As you start your search for the perfect piccolo, compare the brands Mendini vs. Pearl. Both brands may suit the needs of different players or the same player at different times.
While neither brand is handmade, they each have something to offer. Keep reading to learn which brand is right for you at this point in your playing journey.
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What Is the Mendini Piccolo?
The Mendini piccolo is an instrument that’s relatively cheap. It’s available primarily from a few online stores, so you’ll need to order one and have it shipped to you.
You can choose from a metal piccolo, which comes in a sky blue color, or a metal headjoint with a plastic body. These models come with the same specs you’d expect from a student piccolo.
If you go with the all-metal model, it will have a finger rest for your left hand to keep it from compressing. Both options come with cleaning accessories and a case with a strap, which isn’t super common among piccolos.
They make good piccolos for one-off events as well as players who want to try the piccolo. If you can’t rent one but don’t want to shell out a ton of money, you can figure out if you even like playing the instrument.
Who a Mendini Piccolo Is For
When comparing Mendini vs. Pearl piccolos, you may wonder who should go with either option. As much as it may surprise you, I’d recommend Mendini to a few types of people.
You’ve played the flute for a while, and you have the basics down. Now, you’re looking to play the piccolo so that you can expand your skills further.
However, you can’t afford to buy a piccolo from one of the larger brands. And renting a piccolo or borrowing one isn’t an option for you.
It may be worth considering a Mendini piccolo simply so you can try something. You can figure out if you like playing in the higher range before investing more into a piccolo that will last you for the long term.
Players on a Budget
Ideally, you’d have a big enough budget to get a piccolo from a larger maker. However, I know how privileged that statement is, so I admit the Mendini piccolo can work if you’re tight on funds.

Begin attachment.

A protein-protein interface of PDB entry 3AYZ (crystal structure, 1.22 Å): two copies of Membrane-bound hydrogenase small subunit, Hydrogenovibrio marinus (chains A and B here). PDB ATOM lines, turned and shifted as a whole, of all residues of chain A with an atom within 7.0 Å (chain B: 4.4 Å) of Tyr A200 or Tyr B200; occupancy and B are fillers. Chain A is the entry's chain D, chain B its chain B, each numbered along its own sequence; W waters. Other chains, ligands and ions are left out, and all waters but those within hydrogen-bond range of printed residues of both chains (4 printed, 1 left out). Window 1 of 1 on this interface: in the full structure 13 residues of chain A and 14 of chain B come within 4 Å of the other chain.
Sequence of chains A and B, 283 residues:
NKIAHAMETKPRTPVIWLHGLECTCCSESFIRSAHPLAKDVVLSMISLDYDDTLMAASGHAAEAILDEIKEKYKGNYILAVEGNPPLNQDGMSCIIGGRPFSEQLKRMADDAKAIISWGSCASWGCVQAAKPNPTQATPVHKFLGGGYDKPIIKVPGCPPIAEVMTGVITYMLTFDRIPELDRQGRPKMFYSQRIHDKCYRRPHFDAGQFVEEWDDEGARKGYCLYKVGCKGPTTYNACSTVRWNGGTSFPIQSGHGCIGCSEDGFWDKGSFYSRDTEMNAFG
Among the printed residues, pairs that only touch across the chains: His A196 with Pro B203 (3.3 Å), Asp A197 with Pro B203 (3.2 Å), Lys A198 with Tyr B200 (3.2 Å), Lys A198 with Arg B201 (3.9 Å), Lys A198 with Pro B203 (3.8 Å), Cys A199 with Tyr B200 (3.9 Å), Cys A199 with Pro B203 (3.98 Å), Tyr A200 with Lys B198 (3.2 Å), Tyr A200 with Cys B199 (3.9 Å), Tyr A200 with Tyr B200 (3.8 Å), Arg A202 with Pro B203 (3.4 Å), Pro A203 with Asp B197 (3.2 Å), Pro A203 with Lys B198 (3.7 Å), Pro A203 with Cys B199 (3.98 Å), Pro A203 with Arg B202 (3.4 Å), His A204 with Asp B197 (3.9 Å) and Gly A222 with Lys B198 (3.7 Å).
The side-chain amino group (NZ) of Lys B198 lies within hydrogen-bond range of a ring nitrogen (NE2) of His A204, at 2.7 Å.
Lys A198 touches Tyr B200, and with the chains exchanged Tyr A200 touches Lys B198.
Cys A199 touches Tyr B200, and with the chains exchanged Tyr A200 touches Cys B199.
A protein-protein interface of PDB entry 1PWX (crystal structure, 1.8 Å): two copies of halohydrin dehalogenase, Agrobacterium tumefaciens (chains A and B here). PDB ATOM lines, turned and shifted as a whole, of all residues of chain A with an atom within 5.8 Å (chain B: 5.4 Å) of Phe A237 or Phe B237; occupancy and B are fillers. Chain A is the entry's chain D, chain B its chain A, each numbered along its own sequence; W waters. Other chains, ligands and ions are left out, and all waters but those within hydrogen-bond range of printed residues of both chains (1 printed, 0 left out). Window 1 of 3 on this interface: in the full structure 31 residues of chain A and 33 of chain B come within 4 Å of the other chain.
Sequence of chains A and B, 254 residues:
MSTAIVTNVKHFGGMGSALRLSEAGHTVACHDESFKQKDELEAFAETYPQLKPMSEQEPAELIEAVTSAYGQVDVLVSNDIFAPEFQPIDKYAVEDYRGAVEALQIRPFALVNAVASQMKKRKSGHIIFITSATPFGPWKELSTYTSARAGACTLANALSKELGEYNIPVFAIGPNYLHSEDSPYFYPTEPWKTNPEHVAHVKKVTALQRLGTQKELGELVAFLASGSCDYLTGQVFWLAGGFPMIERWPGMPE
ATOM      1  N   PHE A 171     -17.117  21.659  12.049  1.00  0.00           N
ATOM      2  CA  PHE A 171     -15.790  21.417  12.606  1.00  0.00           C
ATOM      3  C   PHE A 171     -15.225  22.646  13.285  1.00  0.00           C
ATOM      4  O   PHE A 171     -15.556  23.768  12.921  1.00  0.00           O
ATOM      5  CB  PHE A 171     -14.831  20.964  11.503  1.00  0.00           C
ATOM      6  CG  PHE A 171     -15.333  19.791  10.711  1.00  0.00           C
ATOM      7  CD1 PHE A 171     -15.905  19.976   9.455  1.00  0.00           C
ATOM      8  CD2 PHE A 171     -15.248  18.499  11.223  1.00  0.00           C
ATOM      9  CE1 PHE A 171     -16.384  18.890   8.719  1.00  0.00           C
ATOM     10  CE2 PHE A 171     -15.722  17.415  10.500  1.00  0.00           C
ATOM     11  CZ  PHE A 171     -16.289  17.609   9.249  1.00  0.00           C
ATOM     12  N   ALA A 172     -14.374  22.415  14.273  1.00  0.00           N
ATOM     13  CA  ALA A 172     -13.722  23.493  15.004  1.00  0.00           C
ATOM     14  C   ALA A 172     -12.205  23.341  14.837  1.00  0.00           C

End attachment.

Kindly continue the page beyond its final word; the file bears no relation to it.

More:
You can play it for a few months while you save up for something else. That way, you can start to learn how the instrument works and feels in your hands.
Not everyone can afford to drop $1,000+ on an instrument they’re not sure they’ll even like to play. While it may not be the cream of the crop, a Mendini piccolo can fill that need.
Perhaps you want a piccolo that’s more for visual aesthetics than auditory ones. Whether you want to take some cute pictures or want to use a colorful piccolo in a marching show, Mendini might be for you.
As long as you don’t expect it to perform as well as your concert piccolo, a colorful instrument can be fun. You can use it for photos, and then you can turn it into a lamp or something similar.
Who a Mendini Piccolo Isn’t For
A Mendini piccolo can fill a certain need, but that need doesn’t apply to everyone. Consider if the brand may not be what you need at this point in your piccolo journey.
You may be able to start playing on a Mendini piccolo, and you could even get an okay sound out of it. But as soon as you realize you want to take the piccolo seriously, it’s time to upgrade.
These instruments aren’t designed to support the serious player. They can really limit how much you can improve your playing, so you’ll soon hit a wall.
It can feel like you’re the problem, but the instrument is the issue. There are plenty of piccolos from bigger brands where this is the case as well, so it’s not just about Mendini.